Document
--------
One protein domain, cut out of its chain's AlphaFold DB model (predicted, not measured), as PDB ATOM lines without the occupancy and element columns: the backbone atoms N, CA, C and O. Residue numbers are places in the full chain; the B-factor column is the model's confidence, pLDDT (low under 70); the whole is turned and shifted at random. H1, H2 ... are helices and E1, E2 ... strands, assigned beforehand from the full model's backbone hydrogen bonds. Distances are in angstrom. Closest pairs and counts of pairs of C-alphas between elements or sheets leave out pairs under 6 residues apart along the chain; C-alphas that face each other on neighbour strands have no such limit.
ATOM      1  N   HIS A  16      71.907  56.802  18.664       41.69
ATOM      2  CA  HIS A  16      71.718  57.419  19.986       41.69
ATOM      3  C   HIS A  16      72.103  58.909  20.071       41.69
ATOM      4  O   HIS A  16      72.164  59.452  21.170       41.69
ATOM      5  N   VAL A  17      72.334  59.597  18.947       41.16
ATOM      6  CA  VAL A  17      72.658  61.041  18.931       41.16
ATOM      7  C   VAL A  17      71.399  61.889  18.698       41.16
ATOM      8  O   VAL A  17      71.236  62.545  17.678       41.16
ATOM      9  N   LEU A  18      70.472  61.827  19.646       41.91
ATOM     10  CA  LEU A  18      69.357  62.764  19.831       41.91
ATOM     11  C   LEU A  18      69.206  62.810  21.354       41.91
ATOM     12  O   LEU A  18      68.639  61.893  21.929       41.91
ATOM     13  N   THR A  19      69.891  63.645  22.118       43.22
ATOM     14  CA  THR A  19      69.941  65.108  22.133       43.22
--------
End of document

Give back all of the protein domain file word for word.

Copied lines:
One protein domain, cut out of its chain's AlphaFold DB model (predicted, not measured), as PDB ATOM lines without the occupancy and element columns: the backbone atoms N, CA, C and O. Residue numbers are places in the full chain; the B-factor column is the model's confidence, pLDDT (low under 70); the whole is turned and shifted at random. H1, H2 ... are helices and E1, E2 ... strands, assigned beforehand from the full model's backbone hydrogen bonds. Distances are in angstrom. Closest pairs and counts of pairs of C-alphas between elements or sheets leave out pairs under 6 residues apart along the chain; C-alphas that face each other on neighbour strands have no such limit.
ATOM      1  N   HIS A  16      71.907  56.802  18.664       41.69
ATOM      2  CA  HIS A  16      71.718  57.419  19.986       41.69
ATOM      3  C   HIS A  16      72.103  58.909  20.071       41.69
ATOM      4  O   HIS A  16      72.164  59.452  21.170       41.69
ATOM      5  N   VAL A  17      72.334  59.597  18.947       41.16
ATOM      6  CA  VAL A  17      72.658  61.041  18.931       41.16
ATOM      7  C   VAL A  17      71.399  61.889  18.698       41.16
ATOM      8  O   VAL A  17      71.236  62.545  17.678       41.16
ATOM      9  N   LEU A  18      70.472  61.827  19.646       41.91
ATOM     10  CA  LEU A  18      69.357  62.764  19.831       41.91
ATOM     11  C   LEU A  18      69.206  62.810  21.354       41.91
ATOM     12  O   LEU A  18      68.639  61.893  21.929       41.91
ATOM     13  N   THR A  19      69.891  63.645  22.118       43.22
ATOM     14  CA  THR A  19      69.941  65.108  22.133       43.22